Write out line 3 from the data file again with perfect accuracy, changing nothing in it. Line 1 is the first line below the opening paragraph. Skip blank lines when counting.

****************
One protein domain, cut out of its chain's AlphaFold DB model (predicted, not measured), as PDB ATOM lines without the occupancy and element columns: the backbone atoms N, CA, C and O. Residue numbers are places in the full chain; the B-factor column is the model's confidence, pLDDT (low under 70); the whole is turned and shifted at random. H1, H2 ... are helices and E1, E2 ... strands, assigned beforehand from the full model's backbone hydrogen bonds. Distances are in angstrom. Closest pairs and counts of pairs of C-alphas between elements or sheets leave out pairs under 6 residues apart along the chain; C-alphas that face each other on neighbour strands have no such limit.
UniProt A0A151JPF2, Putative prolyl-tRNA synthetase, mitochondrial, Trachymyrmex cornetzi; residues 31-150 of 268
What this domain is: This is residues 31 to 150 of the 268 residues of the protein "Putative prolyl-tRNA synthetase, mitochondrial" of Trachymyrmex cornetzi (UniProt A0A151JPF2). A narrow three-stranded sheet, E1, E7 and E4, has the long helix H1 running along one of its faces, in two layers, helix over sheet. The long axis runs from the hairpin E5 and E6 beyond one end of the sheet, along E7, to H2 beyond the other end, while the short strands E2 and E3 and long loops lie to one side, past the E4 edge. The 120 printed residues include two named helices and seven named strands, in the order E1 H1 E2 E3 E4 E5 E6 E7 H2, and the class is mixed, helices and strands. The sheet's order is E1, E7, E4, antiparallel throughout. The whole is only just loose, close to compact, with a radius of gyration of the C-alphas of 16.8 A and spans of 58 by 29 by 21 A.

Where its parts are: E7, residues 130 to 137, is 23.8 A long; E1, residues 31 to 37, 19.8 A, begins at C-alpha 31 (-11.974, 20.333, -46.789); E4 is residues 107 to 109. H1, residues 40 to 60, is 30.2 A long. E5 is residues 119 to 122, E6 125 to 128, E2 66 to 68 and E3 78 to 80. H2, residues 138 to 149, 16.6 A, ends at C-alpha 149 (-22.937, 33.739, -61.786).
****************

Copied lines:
Where its parts are: E7, residues 130 to 137, is 23.8 A long; E1, residues 31 to 37, 19.8 A, begins at C-alpha 31 (-11.974, 20.333, -46.789); E4 is residues 107 to 109. H1, residues 40 to 60, is 30.2 A long. E5 is residues 119 to 122, E6 125 to 128, E2 66 to 68 and E3 78 to 80. H2, residues 138 to 149, 16.6 A, ends at C-alpha 149 (-22.937, 33.739, -61.786).